Sunday, January 9, 2011
Scripture Sunday: The Book of Exodus
Joseph brought his whole family to Egypt at the end of Genesis, but when you stay in a country for 400 years, the times they are sure to change. The Hebrew population increases so much that one of the pharaohs has them all enslaved, but their numbers keep growing even in slavery, and fear motivates a pharaoh to order all the baby boys killed. This becomes standard policy in Egypt, but one lady protects her baby by putting him in a floating basket and setting him beside the river. Ironically, he is found and adopted by the Pharaoh's daughter, who names him Moses.
Moses apparently grows up with some knowledge of his true heritage, because when he's an adult, he kills an Egyptian who is beating a Hebrew. Moses is now wanted for murder, so he flees Egypt and settles in Midian, where he marries, tends sheep, and wiles away forty years (important phases of time seem to pass in 40-year increments in Exodus). God appears to him in a burning bush and says to go deliver the Hebrews from slavery, but Moses gives a lot of excuses about why he's not the right man for the job. God sends Aaron with Moses as a spokesman, but Moses is still the guy in charge. He meets with Pharaoh and delivers God's “let my people go” message. Pharaoh refuses, a series of horrific plagues ensues, and finally the Hebrews are allowed to go free.
Due to the way the story is portrayed in movies and storybooks, it sounds like we've heard the full and complete story of Exodus at this point, except for Moses getting the Ten Commandments. In actuality, the Hebrews leave Egypt in chapter 12 and the book has 40 chapters total, so there's a lot more ground to cover, most of it dealing with the Hebrews complaining and disobeying God. Some examples of the complaints, going by their location:
-At Marah: The water is bitter. They think they're going to die of thirst. God heals the water.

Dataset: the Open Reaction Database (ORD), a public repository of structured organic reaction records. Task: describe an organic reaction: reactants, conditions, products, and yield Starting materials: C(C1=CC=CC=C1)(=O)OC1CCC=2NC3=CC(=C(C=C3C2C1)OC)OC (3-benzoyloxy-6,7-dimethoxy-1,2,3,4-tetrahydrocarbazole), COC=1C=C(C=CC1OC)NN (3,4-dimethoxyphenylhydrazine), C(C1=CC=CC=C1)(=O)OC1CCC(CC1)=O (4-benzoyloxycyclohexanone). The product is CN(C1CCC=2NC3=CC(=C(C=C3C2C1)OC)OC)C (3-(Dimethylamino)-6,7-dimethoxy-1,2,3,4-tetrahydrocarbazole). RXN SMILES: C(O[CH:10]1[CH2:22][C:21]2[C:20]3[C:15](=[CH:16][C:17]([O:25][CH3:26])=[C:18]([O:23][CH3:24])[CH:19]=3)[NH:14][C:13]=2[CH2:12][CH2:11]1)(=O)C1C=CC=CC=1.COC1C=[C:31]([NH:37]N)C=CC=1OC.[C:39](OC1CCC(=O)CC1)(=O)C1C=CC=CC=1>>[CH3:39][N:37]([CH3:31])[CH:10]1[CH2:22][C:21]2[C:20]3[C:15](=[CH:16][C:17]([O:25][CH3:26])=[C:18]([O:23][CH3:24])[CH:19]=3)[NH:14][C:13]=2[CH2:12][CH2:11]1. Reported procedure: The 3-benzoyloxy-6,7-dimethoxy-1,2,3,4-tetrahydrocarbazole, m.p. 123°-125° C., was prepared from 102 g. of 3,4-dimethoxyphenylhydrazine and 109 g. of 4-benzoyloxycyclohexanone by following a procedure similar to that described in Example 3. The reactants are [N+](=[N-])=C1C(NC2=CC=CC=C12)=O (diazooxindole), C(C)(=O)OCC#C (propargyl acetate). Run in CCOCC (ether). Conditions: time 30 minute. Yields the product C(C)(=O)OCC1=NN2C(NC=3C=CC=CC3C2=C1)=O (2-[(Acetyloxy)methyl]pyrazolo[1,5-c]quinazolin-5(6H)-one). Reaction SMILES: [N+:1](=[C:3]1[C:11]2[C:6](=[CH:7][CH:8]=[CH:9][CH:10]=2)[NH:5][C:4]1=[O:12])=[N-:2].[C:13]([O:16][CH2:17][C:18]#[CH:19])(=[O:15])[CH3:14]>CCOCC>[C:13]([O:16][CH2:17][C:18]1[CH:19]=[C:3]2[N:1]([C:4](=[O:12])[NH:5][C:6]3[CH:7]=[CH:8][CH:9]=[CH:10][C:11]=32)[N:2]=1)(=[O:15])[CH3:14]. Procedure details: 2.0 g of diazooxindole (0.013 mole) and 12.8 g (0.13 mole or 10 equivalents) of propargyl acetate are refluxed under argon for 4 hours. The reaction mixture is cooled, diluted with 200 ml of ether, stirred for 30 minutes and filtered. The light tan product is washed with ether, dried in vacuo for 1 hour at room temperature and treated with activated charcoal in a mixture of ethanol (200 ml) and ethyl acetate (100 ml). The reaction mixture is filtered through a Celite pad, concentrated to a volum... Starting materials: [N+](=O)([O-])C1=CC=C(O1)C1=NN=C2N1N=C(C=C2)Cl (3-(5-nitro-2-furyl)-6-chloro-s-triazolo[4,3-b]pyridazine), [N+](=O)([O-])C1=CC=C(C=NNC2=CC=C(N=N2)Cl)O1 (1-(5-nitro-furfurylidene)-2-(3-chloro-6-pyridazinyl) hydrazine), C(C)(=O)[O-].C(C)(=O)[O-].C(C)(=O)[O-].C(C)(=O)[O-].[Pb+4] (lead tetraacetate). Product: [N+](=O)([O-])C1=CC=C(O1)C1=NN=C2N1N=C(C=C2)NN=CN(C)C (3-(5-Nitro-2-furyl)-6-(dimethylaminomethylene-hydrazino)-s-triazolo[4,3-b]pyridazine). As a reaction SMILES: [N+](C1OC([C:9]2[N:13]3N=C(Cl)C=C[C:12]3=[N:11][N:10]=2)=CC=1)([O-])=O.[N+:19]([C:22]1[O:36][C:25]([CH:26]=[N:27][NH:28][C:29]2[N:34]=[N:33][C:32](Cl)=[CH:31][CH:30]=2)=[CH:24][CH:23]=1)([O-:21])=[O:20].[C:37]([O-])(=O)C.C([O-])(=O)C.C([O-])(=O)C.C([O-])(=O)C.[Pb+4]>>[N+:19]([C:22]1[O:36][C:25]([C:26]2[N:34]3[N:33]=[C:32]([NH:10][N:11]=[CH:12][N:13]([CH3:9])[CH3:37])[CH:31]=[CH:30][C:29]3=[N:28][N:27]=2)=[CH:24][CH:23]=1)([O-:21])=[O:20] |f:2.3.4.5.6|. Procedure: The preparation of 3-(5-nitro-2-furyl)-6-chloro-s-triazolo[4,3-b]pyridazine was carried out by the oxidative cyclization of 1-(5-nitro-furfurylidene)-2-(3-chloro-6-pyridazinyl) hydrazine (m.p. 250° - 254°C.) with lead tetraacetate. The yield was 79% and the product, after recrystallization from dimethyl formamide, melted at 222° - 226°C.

-At the wilderness: They think they're going to die of hunger. They want to go back to Egypt. God rains bread down from the sky.
-At Rephidim: There's no water. They think they're going to die of thirst. Moses hits a rock, and water flows out of it.
And there are many similar episodes. It's no wonder that the middle and end of Exodus are seldom talked about, because it's very depressing to see God's chosen people acting this way. Also, there are some long sections detailing how the tabernacle and the ark of the covenant were made, which is something that most people will only read about if they are doing a read-through of the whole Bible or if they have a particular historical or bible-study-related interest in the subject. Exodus ends with God's presence filling the tabernacle the Hebrews have made, though, so that's an up note. God hasn't abandoned his people during their rebellion, in fact, he has come to dwell with them.
Note on film adaptations: I'm actually very fond of two film adaptations of the first part of Exodus: The Ten Commandments directed by Cecil B. DeMille, and The Prince of Egypt from Dreamworks. There's a ton of creative licence taken in both movies, though they do give a general idea of the characters and concepts of Exodus. The Ten Commandments is an amazing epic film with a tremendous dramatic cast, and The Prince of Egypt has a score full of awe-inspiring songs.